Click on the Myth and Fact buttons below to learn the truth about insulin.
1. Being on insulin will not disrupt your daily routine.
Insulin treatment can fit into your daily routine. Ask your doctor about which insulin treatment option best fits your needs and lifestyle.1
2. Insulin can cause complications such as blindness.2
Untreated high blood sugar (hyperglycemia) can cause long-term complications such as blindness.3
Insulin, along with other medications, can help reduce complications by controlling your blood sugar (glucose) level.4
3. Insulin can help you avoid complications.2
Complications are the result of chronic high blood sugar levels (hyperglycemia). Insulin treatment can help you avoid the complications caused by diabetes.4
4. Insulin is an addictive drug.2
Insulin treatment is adjusted for every person with diabetes. Depending on your needs and lifestyle, you may need to adjust your dosage during treatment.
5. Starting insulin means that you are failing to take care of your diabetes.5
For many people with type 2 diabetes, what happens is that the body gradually starts producing less and less of its own insulin. Eventually, oral medications may not be enough to keep blood sugar (glucose) levels normal.
Using insulin to keep your blood sugar (glucose) to a healthy level is a good thing, not a bad one.5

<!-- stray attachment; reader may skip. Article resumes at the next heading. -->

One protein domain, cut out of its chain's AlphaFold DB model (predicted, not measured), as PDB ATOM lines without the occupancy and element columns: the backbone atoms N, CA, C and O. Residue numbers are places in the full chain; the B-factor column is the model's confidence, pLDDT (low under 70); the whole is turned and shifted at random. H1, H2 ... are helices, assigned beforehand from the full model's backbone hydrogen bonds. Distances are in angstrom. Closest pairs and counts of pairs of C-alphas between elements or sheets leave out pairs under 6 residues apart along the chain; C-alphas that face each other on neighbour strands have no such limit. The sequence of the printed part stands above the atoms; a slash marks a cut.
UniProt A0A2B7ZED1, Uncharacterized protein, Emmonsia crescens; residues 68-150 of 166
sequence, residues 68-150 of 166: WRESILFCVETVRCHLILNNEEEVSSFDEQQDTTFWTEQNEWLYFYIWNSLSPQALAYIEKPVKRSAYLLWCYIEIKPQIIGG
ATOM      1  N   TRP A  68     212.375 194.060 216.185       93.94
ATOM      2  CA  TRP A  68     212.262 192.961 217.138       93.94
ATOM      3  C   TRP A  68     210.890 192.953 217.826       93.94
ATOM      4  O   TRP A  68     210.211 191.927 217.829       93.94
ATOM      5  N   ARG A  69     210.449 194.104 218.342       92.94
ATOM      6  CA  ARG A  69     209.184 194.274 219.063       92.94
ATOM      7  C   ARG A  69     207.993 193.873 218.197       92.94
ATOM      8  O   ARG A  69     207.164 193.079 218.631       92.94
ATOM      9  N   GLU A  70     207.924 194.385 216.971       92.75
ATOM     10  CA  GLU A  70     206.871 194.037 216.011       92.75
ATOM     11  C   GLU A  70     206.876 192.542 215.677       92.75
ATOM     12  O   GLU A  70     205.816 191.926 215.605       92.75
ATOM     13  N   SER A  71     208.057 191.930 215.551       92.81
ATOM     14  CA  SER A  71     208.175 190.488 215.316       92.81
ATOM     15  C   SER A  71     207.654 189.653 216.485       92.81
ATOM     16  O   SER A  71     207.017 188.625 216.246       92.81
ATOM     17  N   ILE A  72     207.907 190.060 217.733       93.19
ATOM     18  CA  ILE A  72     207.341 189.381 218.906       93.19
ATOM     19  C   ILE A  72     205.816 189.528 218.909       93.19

6. Your diabetes is cured if your blood sugar (glucose) returns to normal levels.6
Diabetes is a chronic disease. It is possible to control your blood sugar (glucose) levels and avoid diabetes complications with proper treatment.5
It is recommended that you work with your doctor to establish treatment goals that are right for you.
7. You can still live a normal life with diabetes.6
Although diabetes is a chronic disease, you can still live a normal life by following your treatment properly. In fact, the diet plan for people with diabetes is not as restrictive as you think — it's generally the same healthy diet recommended for everyone.7
8. You do not need to take insulin if your pancreas still produces it.
Many people first diagnosed with type 2 diabetes still manage their blood sugar (glucose) levels with oral medications. But over time, your body gradually produces less and less insulin, which means you may need to take insulin treatment in order to keep your blood sugar (glucose) at a healthy level.5
9. You can catch diabetes from someone else.5
Diabetes is not contagious — it cannot be caught like a cold or flu. However, while there is no definitive answer as to why some people get it, there seems to be a genetic link with people who have a family history of type 2 diabetes. Lifestyle choices also play a key role in developing diabetes.5